The Golden Girls: The Lost Episodes, Vol. 5—SEX! Credit: Rick Aguilar Studios

When we talk about The Golden Girls, we need to talk about sex. 

According to Buzzfeed, the four women had over 260 lovers over the course of seven seasons, with Blanche Devereaux clocking in at 165. (Get it, girl.) In a truly stupid culture that often treats women over 40 as untouchables, the sitcom’s depictions of grandmas who fuck are actually pretty radical—especially for broadcast TV at the height of Reaganism and all of its poison. 

It’s fitting, then, for Hell in a Handbag’s The Golden Girls: The Lost Episodes, Vol. 5—SEX! to be staged at the Leather Archives & Museum (LA&M) in Rogers Park. It’s a new collaboration between the storied research library and theater company, though both display lovingly confrontational approaches to queer lives and non-normative sex. Handbag, which opens its 20th season with SEX!, famously puts on original drag parodies, with many produced at Mary’s Attic, upstairs from Andersonville’s Hamburger Mary’s (RIP). LA&M is a singular research library and museum devoted to leather and kink; it just turned 30 this year

Handbag artistic director David Cerda and LA&M executive director Gary Wasdin both identified how drag and leather seem like polar opposites but really possess the same kind of extreme, larger-than-life visages. 

“With leather, you might think of this dark, black intensity—like Tom of Finland—versus drag, which is this bright, extravagant act,” says Wasdin, who has been with the archives since January 2018. “Both are political acts, however. They’re these statements of power.” 

Wasdin says it’s impossible to do drag without being political; the same goes for leather. Cerda echoes this sentiment, citing the way his performances act as a reclamation of self and cultural fantasy. 

Spatially speaking, the Leather Archives’s building was a site of worship and spectacle long before doms and leather came into play. Initially a synagogue built in the 50s, it became a black-box theater in the 90s. After beginning in local gay icon Chuck Renslow’s office in 1991, LA&M moved into the 10,000-square-foot building in 1999 and fully acquired the space after a few short years. 

Handbag’s show will take place in the LA&M’s Etienne Auditorium, which is named in tribute to the late artist whose murals line the walls. The homoerotic paintings, composed by “Etienne” (Domingo Orejudos), originally hung in the Gold Coast, the gay bar Orejudos and Renslow, his first lover, established. Renslow also founded the legendary gay bathhouse, Man’s Country.

It’s an ideal home for Handbag’s first live show since the pandemic ruined the party. Cerda, who cofounded Handbag, wrote and will star in this latest iteration of the company’s Lost Episodes series. (FWIW, he makes a great Dorothy Zbornak.)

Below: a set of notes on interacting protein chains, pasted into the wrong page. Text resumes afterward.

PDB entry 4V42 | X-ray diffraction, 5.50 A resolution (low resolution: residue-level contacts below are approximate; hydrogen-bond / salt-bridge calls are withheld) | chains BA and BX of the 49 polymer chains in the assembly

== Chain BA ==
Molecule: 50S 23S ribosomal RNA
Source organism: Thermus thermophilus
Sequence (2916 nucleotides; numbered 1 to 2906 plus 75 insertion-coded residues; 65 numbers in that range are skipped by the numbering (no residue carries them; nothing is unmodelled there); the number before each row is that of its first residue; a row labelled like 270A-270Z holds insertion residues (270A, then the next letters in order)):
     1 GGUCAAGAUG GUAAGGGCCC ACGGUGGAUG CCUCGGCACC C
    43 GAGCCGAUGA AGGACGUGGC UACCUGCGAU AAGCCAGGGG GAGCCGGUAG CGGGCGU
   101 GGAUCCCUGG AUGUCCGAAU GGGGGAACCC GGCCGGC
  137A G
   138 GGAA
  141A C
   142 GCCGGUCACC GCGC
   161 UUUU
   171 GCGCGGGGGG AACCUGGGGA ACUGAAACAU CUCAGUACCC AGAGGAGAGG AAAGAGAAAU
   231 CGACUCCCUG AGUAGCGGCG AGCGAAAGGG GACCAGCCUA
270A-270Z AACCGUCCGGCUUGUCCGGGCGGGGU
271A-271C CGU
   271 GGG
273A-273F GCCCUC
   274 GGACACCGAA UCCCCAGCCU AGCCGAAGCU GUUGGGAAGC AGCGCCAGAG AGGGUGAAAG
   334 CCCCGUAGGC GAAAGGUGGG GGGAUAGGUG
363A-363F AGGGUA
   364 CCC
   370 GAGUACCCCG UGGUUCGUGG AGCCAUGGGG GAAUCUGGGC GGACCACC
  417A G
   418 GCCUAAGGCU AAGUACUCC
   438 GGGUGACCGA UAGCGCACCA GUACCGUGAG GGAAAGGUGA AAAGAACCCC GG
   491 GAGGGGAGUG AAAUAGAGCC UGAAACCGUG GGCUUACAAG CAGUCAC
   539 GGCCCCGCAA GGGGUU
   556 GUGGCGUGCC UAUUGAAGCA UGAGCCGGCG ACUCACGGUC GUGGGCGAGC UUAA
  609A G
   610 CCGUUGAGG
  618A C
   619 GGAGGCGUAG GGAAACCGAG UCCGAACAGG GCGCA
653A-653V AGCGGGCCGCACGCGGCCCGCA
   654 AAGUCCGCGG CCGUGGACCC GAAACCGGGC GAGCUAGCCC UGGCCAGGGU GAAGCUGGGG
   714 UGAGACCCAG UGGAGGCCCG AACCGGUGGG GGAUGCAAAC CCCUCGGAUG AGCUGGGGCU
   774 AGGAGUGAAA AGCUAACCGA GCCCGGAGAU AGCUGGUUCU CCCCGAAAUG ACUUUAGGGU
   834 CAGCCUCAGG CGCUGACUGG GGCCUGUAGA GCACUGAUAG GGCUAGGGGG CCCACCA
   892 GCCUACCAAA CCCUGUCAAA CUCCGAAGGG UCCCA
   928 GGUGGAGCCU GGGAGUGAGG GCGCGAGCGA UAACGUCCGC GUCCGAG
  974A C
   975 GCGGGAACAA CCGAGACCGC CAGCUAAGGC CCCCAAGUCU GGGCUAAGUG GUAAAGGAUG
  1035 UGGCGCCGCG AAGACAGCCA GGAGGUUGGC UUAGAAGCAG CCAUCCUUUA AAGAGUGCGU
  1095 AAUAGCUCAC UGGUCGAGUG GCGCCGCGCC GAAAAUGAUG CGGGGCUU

The Golden Girls: The Lost Episodes, Vol. 5—SEX!
Previews Thu-Sat 9/16-9/18, 7:30 PM; opens Sun 9/19, 7 PM; regular run 9/24-10/23, Fri-Sat 7:30 PM, Sun 3 PM; also Thu 10/21, 7:30 PM, Leather Archives & Museum, 6418 N. Greenview, $27 general admission, $35-$45 reserved/VIP seating (includes 30-day membership to Leather Archives), 18+, proof of COVID-19 vaccination required, goldengirls5sex.eventbrite.com

The two “episodes” featured in the new show (directed by Madison Smith) take a campy, slippery look at senior sexuality. In the first, Rose—originally played by Betty White—lures her boyfriend to the Pleasure Dome, a Miami hotspot that’s sure to relight their fire. Blanche and Dorothy tag along for “support.” Meanwhile, Sophia takes on “a mysterious part-time job that keeps her out all hours of the night.” Episode two witnesses the unthinkable as Blanche takes a vow of celibacy. Sexy antics ensue.

For Cerda, this classic approach to drag has a meaningful place in the ecosystem of queer performance. 

“I know we’re kind of old school, but we try to touch on lots of different things,” he says. “It’s like when a dog is sick and you wrap a pill in the bologna. We wrap some hard truths in our campy bologna.”

While the end goal is a transformative experience, Handbag also has a very loyal, tightly knit following. It’s the drag show you can take home to meet Mom—I took my mother-in-law to see Handbag’s The Drag Seed on her first trip out to Chicago after I married her son. In my mind, it was an introduction to the family I came from: midwestern queers who powerfully hated high school. 

Cerda, a native of northwestern Indiana, is also a part of that family. He says that one of the reasons he chose The Golden Girls as a vehicle for these shows is its mass appeal and stealthy radicalism; he’s not the show’s number-one superfan, but he understands the power of pop culture and its ability to save lives. 

What’s particularly moving about this collaboration, however, is the way it marks time. When LA&M began, the LGBTQ+ community faced genocide at the hands of its own government during the AIDS crisis; when Handbag came to fruition, our country was mired in the flag-waving nationalism of the early post-9/11 world. Here we are in a moment when a pandemic continues to destroy the most marginalized while white jingoism steamrolls the last of our better angels. It’s a brutal context for this artistic duet, but its cracks are still letting light in. 

Picture it: A ragtag group of drag queens gear up in wigs and leather, surfacing joyfully after months of isolation, down the road and back again.

2021 FALL ARTS PREVIEW

2022 Fall Theater & Arts Preview

A fall edition

A note from the Reader’s culture editor who focuses on film, media, food, and drink on our Fall Theater & Arts Preview issue.